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Shooting Season

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A wildlife experience from the Hawk's Nest

It’s August and therefore time to get out the equipment to do some shooting. It has been a good summer for the big game. They are well fed and have good color in their coats. The males are developing nice racks, getting ready for the fall mating season. There are lots of babies and many sets of twins running around the woods eating huckleberries, serviceberries, and the dewberries that are just coming on. One doe with twins is running around our place this year. I’m hoping to get a few shots at the newborns while they still have some of their spots.

The wild birds in and above our woods appear to be at their best. The young fledglings are abundant and finding out how much fun their newly discovered wings provide. 

I’m thinking this year I need to get out and shoot some more osprey. The lake is only a few miles away from home and I see them flying over once in a while. I haven’t had an opportunity to get osprey since I shot several young ones in their nest a few years ago. I was on a cliff above a lake in Canada. Below me was a snag 50 or 60 feet tall with a nest at the top. The lake was reflecting the clouds floating overhead. Not big or threatening clouds, just a few cotton puffs to add to the esthetics of the blue green water. 

The young were nearly full grown but not quite fledged and setting on the edge of the nest, wings spread, feeling the wind blowing under them. Every few minutes one of the parents brought in a fresh catch for the adolescents. After eating, the young osprey would back to the side of the nest, their tail hanging over 50 feet or so above the water, and would project far into the air the unnecessary waste of the just devoured meal. I was learning about the spray in Osprey. I took several shots with my high-powered equipment directly into the nest. It was great fun. 

Another fond shooting memory was a few summers ago up on the Bull River. I had been following a couple of good looking bull elk, hoping to get a shot at them, but never could get a good clear one. It was in late July I think. I just couldn’t get them where I needed them. Finally I lost the two perfect trophies without ever taking a shot. 

I took a break at the edge of a clearing to eat. It was a good spot for a meal. The wildflowers were putting on a great show. Oregon grape was in bloom and their yellow flowers were mixed with the purple of some vetch. Wild rose bushes were giving a great display as the sun in the clear blue sky made their colors bright. A small stream flowed into the mountain meadow from the northeast. Something in the middle of the clearing made the stream take a sharp turn and it disappeared into the woods going southeast just a few yards from where it entered.  As I sat there eating a carrot, I looked up, and there was a fawn about the size of a German Shepard standing right in front of me. I looked around for a doe, hoping to get a shot at mother and child. Mom never showed up. The sun was at the back of this baby and it seemed the light was almost able to shine through its ears, which appeared to be a little too big for its head. I dropped my carrot, lifted, and shot this Bambi at least three times. I got a terrific shot. It’s hanging on the wall in my den I love showing it to folks when they stop by.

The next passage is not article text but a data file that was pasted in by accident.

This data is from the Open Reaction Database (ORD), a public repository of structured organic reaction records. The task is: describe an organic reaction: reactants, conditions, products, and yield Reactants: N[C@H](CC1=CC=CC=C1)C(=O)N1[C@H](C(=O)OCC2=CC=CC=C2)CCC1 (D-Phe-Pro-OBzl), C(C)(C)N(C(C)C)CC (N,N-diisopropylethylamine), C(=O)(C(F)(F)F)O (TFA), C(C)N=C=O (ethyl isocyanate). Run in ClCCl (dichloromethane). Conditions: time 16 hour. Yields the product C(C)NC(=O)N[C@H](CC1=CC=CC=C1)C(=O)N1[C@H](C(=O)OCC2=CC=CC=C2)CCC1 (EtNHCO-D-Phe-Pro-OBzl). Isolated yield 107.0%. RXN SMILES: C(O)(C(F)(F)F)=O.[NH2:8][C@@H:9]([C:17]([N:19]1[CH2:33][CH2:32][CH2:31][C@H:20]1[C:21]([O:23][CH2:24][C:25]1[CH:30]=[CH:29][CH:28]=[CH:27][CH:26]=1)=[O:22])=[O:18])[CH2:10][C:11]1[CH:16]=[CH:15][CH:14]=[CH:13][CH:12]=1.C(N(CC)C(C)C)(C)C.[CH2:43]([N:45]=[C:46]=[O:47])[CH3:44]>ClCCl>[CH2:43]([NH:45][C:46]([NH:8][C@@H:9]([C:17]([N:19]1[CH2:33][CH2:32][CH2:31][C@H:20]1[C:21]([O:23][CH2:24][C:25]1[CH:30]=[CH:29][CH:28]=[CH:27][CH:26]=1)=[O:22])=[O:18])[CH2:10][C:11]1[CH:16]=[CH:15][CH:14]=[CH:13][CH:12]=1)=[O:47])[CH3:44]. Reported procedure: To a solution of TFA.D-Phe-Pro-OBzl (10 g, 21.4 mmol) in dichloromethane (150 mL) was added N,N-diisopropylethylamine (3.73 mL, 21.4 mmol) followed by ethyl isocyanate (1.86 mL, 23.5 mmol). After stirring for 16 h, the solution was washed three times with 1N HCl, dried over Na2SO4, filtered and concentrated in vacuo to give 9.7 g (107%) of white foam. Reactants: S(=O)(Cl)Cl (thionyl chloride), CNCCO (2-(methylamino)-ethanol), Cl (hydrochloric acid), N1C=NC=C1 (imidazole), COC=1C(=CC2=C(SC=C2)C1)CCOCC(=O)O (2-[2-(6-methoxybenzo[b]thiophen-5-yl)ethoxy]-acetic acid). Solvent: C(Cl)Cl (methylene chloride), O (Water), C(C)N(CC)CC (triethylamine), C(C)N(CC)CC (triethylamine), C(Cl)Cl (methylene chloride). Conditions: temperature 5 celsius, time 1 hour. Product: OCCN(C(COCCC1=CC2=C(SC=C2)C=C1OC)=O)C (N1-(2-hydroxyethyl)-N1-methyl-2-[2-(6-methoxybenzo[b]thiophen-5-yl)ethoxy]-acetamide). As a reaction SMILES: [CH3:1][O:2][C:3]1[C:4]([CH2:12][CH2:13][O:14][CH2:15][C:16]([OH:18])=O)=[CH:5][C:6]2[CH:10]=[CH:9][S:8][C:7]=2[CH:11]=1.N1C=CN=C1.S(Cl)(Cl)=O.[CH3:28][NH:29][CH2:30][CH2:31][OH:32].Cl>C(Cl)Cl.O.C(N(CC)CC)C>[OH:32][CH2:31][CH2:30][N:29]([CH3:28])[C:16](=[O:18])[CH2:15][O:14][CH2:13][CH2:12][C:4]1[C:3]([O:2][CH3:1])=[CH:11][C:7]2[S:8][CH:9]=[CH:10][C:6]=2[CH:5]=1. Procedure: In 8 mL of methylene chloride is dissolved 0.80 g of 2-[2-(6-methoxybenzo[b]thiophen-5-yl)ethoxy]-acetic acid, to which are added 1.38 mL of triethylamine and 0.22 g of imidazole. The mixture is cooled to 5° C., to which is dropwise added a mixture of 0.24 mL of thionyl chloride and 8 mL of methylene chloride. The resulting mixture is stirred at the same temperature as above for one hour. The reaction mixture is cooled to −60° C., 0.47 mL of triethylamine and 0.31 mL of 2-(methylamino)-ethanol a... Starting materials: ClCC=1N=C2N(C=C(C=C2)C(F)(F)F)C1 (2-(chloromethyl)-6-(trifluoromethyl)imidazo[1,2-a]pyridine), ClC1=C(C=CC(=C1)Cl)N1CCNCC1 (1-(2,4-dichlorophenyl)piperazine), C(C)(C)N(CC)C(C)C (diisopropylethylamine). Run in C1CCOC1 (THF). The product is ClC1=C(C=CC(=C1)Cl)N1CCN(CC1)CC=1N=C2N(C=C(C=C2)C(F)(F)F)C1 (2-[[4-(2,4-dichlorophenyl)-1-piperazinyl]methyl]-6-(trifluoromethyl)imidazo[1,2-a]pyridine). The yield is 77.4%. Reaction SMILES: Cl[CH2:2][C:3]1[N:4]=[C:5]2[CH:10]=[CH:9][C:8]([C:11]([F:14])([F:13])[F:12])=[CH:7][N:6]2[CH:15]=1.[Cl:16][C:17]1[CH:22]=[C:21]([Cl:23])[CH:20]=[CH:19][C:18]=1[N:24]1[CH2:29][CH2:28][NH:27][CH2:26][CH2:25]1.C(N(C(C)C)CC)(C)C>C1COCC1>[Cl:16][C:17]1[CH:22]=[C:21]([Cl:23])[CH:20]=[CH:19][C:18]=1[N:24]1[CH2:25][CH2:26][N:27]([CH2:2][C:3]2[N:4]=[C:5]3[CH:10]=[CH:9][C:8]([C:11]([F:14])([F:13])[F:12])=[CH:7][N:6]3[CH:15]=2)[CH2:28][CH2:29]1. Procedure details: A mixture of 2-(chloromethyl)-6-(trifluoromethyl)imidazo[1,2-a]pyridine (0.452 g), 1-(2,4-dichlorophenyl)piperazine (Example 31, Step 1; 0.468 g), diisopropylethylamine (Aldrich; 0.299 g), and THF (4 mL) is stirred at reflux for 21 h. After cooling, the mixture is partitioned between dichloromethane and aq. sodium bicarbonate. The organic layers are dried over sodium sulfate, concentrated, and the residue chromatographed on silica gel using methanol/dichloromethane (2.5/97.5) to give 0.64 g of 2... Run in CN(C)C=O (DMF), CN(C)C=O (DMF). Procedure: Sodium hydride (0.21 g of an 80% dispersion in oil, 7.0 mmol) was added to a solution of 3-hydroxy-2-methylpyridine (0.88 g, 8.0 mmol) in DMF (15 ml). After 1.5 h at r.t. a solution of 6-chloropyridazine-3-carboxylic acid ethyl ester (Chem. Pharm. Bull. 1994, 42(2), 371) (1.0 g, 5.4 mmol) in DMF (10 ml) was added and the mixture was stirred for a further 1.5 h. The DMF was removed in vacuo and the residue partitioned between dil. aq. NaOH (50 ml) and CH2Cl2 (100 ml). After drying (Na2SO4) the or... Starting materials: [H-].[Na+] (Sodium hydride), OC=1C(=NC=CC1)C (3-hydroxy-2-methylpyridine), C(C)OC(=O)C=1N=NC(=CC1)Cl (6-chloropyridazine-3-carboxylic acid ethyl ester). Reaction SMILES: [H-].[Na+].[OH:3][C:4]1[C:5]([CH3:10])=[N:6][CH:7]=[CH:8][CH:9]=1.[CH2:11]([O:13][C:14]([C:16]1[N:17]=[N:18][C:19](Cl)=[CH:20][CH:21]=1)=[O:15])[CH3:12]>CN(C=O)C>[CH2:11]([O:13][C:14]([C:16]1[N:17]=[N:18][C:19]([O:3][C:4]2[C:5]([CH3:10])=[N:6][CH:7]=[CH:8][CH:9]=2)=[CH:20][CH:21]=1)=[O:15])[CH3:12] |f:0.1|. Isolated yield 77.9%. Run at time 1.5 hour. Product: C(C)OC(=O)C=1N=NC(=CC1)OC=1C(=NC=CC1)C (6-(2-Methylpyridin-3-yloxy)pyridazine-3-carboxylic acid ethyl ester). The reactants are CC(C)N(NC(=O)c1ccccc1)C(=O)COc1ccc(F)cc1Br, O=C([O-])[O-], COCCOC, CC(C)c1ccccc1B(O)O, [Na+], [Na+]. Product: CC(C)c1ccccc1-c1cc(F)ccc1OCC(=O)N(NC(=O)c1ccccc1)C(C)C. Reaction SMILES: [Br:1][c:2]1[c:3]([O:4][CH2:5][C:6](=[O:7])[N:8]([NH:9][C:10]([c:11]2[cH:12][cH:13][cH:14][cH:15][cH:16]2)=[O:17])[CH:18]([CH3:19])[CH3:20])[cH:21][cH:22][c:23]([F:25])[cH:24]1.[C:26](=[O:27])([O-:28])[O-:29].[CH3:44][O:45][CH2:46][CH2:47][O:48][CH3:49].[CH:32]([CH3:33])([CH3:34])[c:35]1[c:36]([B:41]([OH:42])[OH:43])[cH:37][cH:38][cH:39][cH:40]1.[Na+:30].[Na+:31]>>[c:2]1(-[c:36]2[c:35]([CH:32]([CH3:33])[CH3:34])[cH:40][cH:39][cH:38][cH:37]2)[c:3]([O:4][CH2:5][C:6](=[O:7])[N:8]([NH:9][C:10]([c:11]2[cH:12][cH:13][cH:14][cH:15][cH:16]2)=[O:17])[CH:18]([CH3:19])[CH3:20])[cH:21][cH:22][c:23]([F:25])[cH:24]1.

I like to take the time to watch the Bald Eagles as they get meals out of the lake. Maybe this year I can make my eagle display into a pair that would balance the room better. They are fast though, and it’s hard to get a good shot of them on the wing, but I’ll have fun trying.

Anyway, before I get to shoot anything this season I need to completely go through my Canon and get it cleaned up. I need to polish the lenses, make sure the shutter is reacting fast and get my tripod ready for a quick setup. It looks like there are going to be some terrific shooting opportunities, and I’d hate to miss them because my camera equipment wasn’t in perfect condition.

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Author info

Ernie Hawks Ernie Hawks is a former theater director who has branched into the creative fields of writing and photography. He lives in a cabin in Athol with his lovely wife Linda, and feeds the birds in his spare time.

Tagged as:

wildlife, canon, photography, cameras, The Hawks Nest

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